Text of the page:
As I have not yet really gone deep into the game (I'd say I have played 10 - 20 hours -- edit: Probably more like 25 - 30 by now, but it doesn't change the commentary below), it is obviously too early to comment on replayability and long-term viability. However, I think it has more of a niche appeal than, say, Diablo, which is what I would compare it to (it's nothing like Baldur’s Gate / Icewind Dale although you could argue for a slight similarity to Neverwinter Nights). I think its build choices and loot spawning are not as extensive or addicting as Diablo’s. The strength of Din's Curse is in its immediacy -- do it now or else really is the truth -- and variability, from the random modifiers on towns and dungeons to the changing nature of the enemies you face. Each new town is relatively small and completely self-contained (and random). I've found a few Elite items and I just am not feeling the same addictive joy in item finding as in Diablo. Then again, Diablo ultimately boils down to cool builds and neat stuff, while this allows for a different focus. It is certainly worth a play -- just don't expect Baldur’s Gate 3 or Diablo III out of it, because that's not what it is and not what it is trying to be.

    Also, no review is really complete without commenting on things like graphics, hardware requirements, etc., so here we go. My computer is probably five or six years old now and wasn't top of the line then. I have a dual core Athlon with onboard sound and an nVidia 6600 graphics card. So, given that this game runs handily on my machine with no slow-downs and no hiccups or crashes, I would imagine it is fine for just about everyone who has anything remotely similar. The game's website (linked above) has hardware specifications for anyone interested.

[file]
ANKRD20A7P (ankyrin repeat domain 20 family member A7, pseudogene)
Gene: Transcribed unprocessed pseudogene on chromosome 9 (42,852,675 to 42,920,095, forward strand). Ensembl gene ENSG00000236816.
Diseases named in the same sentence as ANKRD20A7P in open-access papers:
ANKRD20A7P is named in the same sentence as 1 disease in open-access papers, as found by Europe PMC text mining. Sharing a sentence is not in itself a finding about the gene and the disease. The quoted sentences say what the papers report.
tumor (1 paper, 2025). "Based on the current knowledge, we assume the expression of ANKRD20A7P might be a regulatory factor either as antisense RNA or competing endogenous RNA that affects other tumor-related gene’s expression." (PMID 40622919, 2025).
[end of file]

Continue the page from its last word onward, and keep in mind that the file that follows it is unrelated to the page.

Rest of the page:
Din's Curse offers a multi-player option which I was unable to try out (there appears to be a method for on-line multiplayer, but I was unable to find a server), so I cannot comment on that aspect of it. The graphics and sounds are not going to blow you away (then again, the developer is an indie so there aren't huge pails of money to throw at these things) but they are well up to the task. After all, if you want all the latest graphic bells and whistles, this probably isn't really the direction you are going to go in. I found that the graphics were well able to support the game and did not detract in any way from playability. The sounds were fine, but I'm not really a sound guy, so your mileage may vary on that. They set the mood and let you know when creepy things were happening around you or in the town.